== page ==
1. Borrow more and repay less
Usually if you NEED to borrow, ensuring you borrow as little as possible and repaying rapidly is best but this isn't always the case. Note the current best buys.
Borrow £1,000-£1,999: Sainsburysbank.co.uk, 18.5pc representative APR
£2,000-£2,499: Postoffice.co.uk, 14.9pc representative APR
£2,500 - £2,999: Hitachipersonalfinance.co.uk, 8pc representative APR
Near each threshold it is actually better to increase your borrowing to benefit from a lower rate. For example, borrow £2,499 at 14.9pc over five years and you repay £60 a month - £3,490 over the full term. Borrow just £1 more and the rate is 8pc, so you only repay £50 monthly - £3,020 over the term, £470 less.
Therefore, the cheapest loan for £2,170 and above is to borrow £2,500. Use a loan calculator to check if borrowing more costs less if you are near a threshold. Although it isn't sexy, if you do borrow more put the extra loan towards repayment.
Of course this does depend on you being accepted as all loans are representative rate, meaning only 51% of accepted applicants get the rate advertised.
2. Buy a boiler and big coats when it's sunny
This is more counter-seasonal than counter-logical but buying any item at the peak of its demand means high prices and less opportunity to haggle. So buy air conditioners and even convertible cars, if you're that lucky, in the winter. Conversely, arrange for your boiler to be fixed, buy heaters, and heavy coats in the summer.
Stockists have more time on their hands and specialists will have a likely need for cash flow, so haggling is more likely to work. Fittings appointments are often easier to come by, too.
3. Paying student loans upfront can cost thousands
With the deadline for new students in England to apply for finance by the start of term less than two weeks away, this is an important point to consider. Students in Scotland have until 30 June but, unfortunately, the deadline has passed for Wales and Northern Ireland.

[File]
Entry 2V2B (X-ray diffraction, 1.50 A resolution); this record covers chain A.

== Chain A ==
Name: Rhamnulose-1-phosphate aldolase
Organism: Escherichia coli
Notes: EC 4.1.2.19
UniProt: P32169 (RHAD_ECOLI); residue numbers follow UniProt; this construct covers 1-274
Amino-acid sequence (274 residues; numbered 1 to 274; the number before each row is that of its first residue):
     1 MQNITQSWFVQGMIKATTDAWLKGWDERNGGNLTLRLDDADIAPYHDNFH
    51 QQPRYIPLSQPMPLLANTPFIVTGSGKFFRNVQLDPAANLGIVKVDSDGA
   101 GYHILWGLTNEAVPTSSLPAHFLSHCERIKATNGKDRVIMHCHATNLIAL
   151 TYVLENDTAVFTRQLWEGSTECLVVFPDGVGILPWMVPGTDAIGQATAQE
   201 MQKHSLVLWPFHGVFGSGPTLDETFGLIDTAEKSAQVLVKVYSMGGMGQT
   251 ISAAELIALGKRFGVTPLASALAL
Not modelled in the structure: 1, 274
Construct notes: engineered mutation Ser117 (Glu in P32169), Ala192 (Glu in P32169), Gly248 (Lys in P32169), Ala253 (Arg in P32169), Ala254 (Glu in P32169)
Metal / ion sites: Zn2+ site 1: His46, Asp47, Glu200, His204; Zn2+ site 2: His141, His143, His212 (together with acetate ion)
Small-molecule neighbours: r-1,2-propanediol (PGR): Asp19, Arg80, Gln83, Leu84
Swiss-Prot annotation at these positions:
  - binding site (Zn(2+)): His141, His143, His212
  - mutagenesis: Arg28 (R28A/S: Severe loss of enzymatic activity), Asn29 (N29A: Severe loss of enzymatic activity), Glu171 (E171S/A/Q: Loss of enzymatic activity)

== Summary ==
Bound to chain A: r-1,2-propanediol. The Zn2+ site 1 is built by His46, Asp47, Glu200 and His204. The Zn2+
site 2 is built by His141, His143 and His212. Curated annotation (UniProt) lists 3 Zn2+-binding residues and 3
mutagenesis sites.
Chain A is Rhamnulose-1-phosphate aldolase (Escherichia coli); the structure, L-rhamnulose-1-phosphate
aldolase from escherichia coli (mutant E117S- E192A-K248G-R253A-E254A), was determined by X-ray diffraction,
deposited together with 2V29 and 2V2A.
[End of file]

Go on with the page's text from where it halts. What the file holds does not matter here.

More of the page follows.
With the cost of studying in England increasing, students starting university since 2012 can leave with loans of nearly £50,000 after three years. In addition, they pay above-inflation rates of interest, up to Retail Prices Index plus 3pc.
To beat the cost some parents are extending their mortgages or using their savings to help their children avoid this debt but this can be a costly mistake.
What matters is the amount to be repaid and not what is borrowed. Current repayments are 9pc of everything earned above £21,000 a year (likely to rise with earnings from 2017). Repayments continue for 30 years, unless the whole loan plus interest is cleared. Many won't repay in full before the 30 years is up.
An example for parents. If the £27,000 tuition fees are paid upfront, and their scholar becomes a poet and never earns above £21,000, the money is wasted. Even many earning over the threshold won't repay what they borrowed in real terms, so paying upfront would result in a loss.
If you are going to save up for your kids, then it's likely the money would be better used to provide a deposit for a house, or prevent other more damaging forms of debt.
4. Insure more drivers and pay less for your car insurance
Car insurance can be expensive, especially for young drivers but adding a second older more responsible driver - mum, dad or uncle - can cut costs
It's a case of trial and error. With some insurers mum drops the price and dad hikes it, and it may be the opposite with others. So using comparison sites helps.
As Mazzyb5 tweeted to me: "Took ur advice and added my mum to my car insurance and saved £500 #mumstheword"
A word of warning, however, never put someone as the main driver if they're not. That's called "fronting"; it's illegal and it can invalidate your insurance.
This is just the start of the counter logical tips that can save you money, see Martins full cheap car insurance tips for full help.
5. Buying two tickets for a train journey can be cheaper than one
Rail fares are not only expensive but they are incredibly illogical, with buying one ticket for a journey often more expensive than splitting the trip into several separate tickets.
This is called "split ticketing" and is allowed by the conditions of carriage: the only rule is that the train must call at the stations you buy tickets for.
For example, on a direct London to Durham return, when the cheapest was £301, buying four singles - London to York, where it stopped, York to Durham, and then in reverse - was £82 for the same trains at the same times, possibly even the same seats.
This is more art than science with even a journey slightly later may have different ticketing patterns so trial and error is the key.